At AllFaith.com I share numerous studies into the world's religions based on my personal quest for Truth. Over the years this research has led me to embrace Judaism. That is now the main focus of the domain.
On my blogs I share many of these studies and invite your questions and comments.
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~ John of AllFaith
Friday, October 19, 2012
Why Do many Jews Sway As They Daven (Pray)?
Sh'ma Yisrael Adonai Elohaynu Adonai Echad
Hear, Israel, HaShem is our God
HaShem is One.
Our sages teach that one should pray not only with ones whole heart, mind and soul but with ones whole body as well. This is based on the Torah.
At Exodus 20:18, immediately following the giving of the Ten Commandments, the Torah says (JPS Version of 1917):
Exodus 20:18 (20:15) And all the people perceived the thunderings, and the lightnings, and the voice of the horn, and the mountain smoking; and when the people saw it, they trembled, and stood afar off.
The KJV has this as:
Exodus 20:18 And all the people saw the thunderings, and the lightnings, and the noise of the trumpet, and the mountain smoking: and when the people saw it, they removed, and stood afar off.
The word translated as trembled in the Jewish Publication Society version (JPS) and removed in the KJV is the Hebrew word noo'-ah. This word is:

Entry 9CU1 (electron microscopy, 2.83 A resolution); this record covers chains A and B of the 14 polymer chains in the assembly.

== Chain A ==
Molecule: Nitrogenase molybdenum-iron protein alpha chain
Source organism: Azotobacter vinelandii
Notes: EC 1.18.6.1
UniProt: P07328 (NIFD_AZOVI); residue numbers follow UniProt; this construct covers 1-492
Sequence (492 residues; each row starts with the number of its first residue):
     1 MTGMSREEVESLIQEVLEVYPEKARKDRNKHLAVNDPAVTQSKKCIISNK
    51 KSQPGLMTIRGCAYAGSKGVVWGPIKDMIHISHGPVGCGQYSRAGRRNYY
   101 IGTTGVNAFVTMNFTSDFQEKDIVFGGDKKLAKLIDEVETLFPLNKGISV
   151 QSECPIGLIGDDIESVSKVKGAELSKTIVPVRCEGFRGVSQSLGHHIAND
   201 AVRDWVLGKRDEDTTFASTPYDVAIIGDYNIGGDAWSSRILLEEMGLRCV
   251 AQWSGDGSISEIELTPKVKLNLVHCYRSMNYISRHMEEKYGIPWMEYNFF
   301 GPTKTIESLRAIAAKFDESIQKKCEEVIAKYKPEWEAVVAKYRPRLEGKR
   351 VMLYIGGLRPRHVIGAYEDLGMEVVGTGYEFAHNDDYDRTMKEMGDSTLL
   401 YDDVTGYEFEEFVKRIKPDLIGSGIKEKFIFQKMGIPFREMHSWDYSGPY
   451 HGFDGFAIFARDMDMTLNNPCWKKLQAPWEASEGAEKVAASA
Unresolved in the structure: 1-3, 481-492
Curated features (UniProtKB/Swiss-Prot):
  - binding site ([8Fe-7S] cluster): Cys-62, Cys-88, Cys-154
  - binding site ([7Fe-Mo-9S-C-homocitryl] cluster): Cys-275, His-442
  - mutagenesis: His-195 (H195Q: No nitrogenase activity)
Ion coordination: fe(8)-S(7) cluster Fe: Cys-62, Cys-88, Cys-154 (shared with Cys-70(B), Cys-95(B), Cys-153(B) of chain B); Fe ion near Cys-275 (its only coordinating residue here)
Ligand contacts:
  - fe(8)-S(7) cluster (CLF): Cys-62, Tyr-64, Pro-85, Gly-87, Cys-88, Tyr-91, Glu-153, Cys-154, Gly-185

A primitive root; meaning to waver, in a great variety of applications, literally and figuratively (as subjoined): - continually, fugitive, X make to [go] up and down, be gone away, (be) move (-able, -d), be promoted, reel, remove, scatter, set, shake, sift, stagger, to and fro, be vagabond, wag, (make) wander (up and down) -- Strongs H5128.
For this reason many Jews not only bob their heads but sway their whole bodies (or shucklen in Yiddish) when davening (praying), demonstrating their awe for He to Whom they pray.
According to the Bible, Daniel "kneeled upon his knees three times a day, and prayed, and gave thanks before his God, as he had done previously" (Daniel 6:11).Â Liturgical scholar Uri Ehrlich notes that Daniel’s bows would have been full prostrations, with almost his entire body thrust on the ground, as was standard in ancient Israel.
Today the standard bow is to bend ones knees and upper body. The Talmud says: "In reciting the Tefillah one should bow down at the appropriate places until all the vertebrae in the spinal column are loosened" (BT Berakhot 28b).
Many of the common bowing moments in prayer concern statements of blessing. Most notably the Barkhu prayer, which begins the morning and evening services, requires a bow, as do the first and last two blessings of the Amidah.
The full prostration on the ground, described in the Book of Daniel, has not been totally lost to Jewish practice. In Ashkenazic communities today, during Aleinu in the Mussaf service on High Holidays, some people bow all the way to the ground.
For more on this see My Jewish Learning Center.
Women as well as men sway while davening.